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INEOS Bio JV Closes $75M in private financing under USDA loan guarantee program for advanced BioEnergy Center in Florida

INEOS Bio announced that its joint-venture project, INEOS New Planet BioEnergy (INPB), has finalized $75 million in private financing utilizing the US Department of Agriculture (USDA) loan guarantee program for its new Indian River BioEnergy Center located in Florida. (Earlier post.) This is the first large-scale advanced bioenergy project in the United States to finalize its financing in the latest round under the USDA government program to commercialize biorefinery technology.

The financing concludes all necessary funding to complete the project and will be used for equipment, engineering and construction of the BioEnergy Center. The BioEnergy Center, located near Vero Beach, Florida, is a commercial-scale project that will produce eight million gallons (24kta) of advanced biofuels and six megawatts (gross) of renewable power annually from renewable biomass including local yard, vegetative and household wastes.

The project will use INEOS Bio’s feedstock-flexible BioEnergy technology, which uses a combination of gasification and fermentation technology to turn different types of waste materials—including municipal solid waste—into ethanol and renewable power. The INEOS Bio process has three main steps:

  1. Gasification. The prepared organic carbon material is gasified using a controlled amount of oxygen to produce synthesis gas. The gasifier design and operating conditions have been carefully chosen to inhibit the formation of dioxins and furans and to suppress the carry-over of volatile metals. The hot synthesis gas is quenched and cleaned. Heat is recovered to generate renewable power for use in the process as well as export to the grid.

  2. Fermentation. The cleaned, cooled synthesis gas is passed into a patented fermentation process, where it is converted selectively into ethanol by naturally occurring anaerobic bacteria (the biocatalyst). The fermentation environment, containing the right quantity and type of nutrients, is maintained at carefully controlled conditions. The bacteria achieve a high selectivity to ethanol and high yield of ethanol. The high selectivity and yield translate to process efficiencies. The off-gas from the fermenter is used to generate additional power for export to the local electricity grid.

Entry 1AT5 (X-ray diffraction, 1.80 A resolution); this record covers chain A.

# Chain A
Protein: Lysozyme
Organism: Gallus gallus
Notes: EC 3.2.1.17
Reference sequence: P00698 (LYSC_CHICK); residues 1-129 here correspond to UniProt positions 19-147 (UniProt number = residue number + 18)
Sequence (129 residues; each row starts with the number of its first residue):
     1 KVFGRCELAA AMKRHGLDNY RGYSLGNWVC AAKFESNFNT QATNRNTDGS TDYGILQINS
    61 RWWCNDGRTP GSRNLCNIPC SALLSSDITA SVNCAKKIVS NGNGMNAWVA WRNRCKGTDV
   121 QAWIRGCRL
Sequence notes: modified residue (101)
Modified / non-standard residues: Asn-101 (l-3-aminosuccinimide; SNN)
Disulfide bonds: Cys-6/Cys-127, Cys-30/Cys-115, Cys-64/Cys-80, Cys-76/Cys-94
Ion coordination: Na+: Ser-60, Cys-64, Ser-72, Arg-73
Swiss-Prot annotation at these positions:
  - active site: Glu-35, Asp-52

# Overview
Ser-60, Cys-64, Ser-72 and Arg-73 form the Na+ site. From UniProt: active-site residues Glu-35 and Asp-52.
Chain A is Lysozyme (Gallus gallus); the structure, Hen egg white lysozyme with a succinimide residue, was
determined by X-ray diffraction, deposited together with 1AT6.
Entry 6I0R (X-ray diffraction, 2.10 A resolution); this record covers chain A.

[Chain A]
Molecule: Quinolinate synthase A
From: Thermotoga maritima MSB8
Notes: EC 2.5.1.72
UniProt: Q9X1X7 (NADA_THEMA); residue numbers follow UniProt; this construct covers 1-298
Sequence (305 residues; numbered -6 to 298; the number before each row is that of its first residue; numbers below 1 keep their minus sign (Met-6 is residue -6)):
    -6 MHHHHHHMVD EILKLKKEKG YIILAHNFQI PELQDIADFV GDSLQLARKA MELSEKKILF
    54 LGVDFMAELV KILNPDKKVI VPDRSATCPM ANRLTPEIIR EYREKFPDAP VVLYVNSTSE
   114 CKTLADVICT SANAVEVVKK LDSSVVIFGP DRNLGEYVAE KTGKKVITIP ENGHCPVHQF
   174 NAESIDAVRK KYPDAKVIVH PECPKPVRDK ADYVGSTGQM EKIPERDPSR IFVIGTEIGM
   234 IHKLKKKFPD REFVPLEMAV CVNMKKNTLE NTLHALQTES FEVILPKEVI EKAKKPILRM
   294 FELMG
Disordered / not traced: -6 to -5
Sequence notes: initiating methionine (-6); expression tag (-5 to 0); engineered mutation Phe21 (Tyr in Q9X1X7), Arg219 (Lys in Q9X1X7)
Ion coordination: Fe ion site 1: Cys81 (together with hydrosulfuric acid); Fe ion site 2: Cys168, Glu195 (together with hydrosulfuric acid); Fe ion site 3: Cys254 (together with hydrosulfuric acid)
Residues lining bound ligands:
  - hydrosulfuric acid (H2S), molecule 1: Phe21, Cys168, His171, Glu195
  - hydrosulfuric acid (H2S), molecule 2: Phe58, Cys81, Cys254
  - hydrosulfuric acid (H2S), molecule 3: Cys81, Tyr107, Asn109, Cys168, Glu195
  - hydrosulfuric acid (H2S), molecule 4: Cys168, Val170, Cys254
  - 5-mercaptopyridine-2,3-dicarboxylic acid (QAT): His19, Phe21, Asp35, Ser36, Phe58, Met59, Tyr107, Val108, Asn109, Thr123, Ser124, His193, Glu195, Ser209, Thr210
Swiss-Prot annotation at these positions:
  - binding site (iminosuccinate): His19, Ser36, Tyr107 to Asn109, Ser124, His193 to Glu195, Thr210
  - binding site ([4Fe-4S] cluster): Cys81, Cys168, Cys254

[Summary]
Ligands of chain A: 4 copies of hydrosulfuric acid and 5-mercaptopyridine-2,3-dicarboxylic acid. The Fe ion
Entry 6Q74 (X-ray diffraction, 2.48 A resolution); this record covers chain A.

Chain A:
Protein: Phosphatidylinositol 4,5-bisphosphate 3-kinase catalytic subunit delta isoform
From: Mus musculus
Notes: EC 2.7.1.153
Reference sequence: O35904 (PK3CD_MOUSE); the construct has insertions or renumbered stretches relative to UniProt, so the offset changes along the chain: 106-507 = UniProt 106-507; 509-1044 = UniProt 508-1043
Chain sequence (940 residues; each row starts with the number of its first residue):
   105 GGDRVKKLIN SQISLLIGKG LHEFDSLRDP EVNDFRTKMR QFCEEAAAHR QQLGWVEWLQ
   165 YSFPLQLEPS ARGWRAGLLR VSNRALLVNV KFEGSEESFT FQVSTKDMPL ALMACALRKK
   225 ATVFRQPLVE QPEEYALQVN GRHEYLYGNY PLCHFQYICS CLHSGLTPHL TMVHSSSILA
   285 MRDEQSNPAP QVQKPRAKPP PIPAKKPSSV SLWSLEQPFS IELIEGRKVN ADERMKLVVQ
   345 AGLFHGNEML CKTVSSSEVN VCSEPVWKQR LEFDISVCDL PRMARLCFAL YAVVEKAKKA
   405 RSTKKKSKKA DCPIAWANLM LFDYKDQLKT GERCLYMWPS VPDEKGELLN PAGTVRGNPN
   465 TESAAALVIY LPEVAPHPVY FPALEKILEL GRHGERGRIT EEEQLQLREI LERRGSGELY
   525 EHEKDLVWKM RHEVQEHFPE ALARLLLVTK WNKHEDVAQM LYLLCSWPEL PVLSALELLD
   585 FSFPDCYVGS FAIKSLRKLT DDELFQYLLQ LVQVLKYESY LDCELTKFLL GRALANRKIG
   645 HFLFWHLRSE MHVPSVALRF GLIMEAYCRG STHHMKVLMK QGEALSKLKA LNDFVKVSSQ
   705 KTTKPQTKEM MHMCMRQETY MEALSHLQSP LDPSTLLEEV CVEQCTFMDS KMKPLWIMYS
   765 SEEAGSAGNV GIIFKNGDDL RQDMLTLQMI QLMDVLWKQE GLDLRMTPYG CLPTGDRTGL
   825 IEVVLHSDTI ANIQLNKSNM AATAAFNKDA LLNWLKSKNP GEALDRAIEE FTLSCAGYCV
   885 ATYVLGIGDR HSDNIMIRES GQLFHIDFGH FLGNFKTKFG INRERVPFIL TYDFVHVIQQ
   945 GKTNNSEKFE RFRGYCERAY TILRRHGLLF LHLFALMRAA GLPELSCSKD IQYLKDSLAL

3. Purification. The ethanol solution is purified and refined to make anhydrous ethanol (>99.7% ethanol). This can be blended into the gasoline pool for the renewable fuels market.

When completed, the project is slated to be one of the first projects in the US to produce advanced cellulosic biofuels under the new Renewable Fuel Standard and provide renewable power for 1400 homes in the area.

The financing for the project includes a $75-million privately financed loan backed by a guarantee from the USDA through its 9003 Biorefinery Assistance program. Construction is already approximately 20% complete at the BioEnergy Center, and will be completed by end April 2012.

As the first plant to use INEOS Bio’s advanced bioenergy technology, the BioEnergy Center will serve as a reference plant demonstrating the economic conversion of a variety of different biomass feedstocks into advanced biofuel and renewable power at full commercial scale. To meet the US Government’s goal of replicating the technology, INEOS Bio will enter into licensing agreements with third parties to build similar commercial bioenergy plants to supply advanced bioethanol and renewable electricity around the US and the world.

INEOS New Planet BioEnergy (INPB) is a joint venture between INEOS Bio and New Planet Energy. With strong support from the USDA, DOE and the State of Florida, INPB is building the Indian River Bioenergy Center and laying the foundation for full commercial-scale development of the biorefining industry in the United States. In 2009, the project was awarded a $50 million cost matching grant from the U.S. Department of Energy (DOE) and a $2.5 million dollar cost matching grant from the State of Florida.



If ALL domestic, agricultural, commercial and industrial wastes were efficiently transformed into usable energy (electricity-fuel etc), not only would we be rid of it, but it could reduce crude oil imports and dirty coal fired power plants substantially.


Correct. This is an excellent step toward achieving that goal. 8M gallons and 6MW electric is not a lot. But it need only demonstrate the efficacy of this approach. In the end we should be taking less resources out of the Earth and putting less crap back in.

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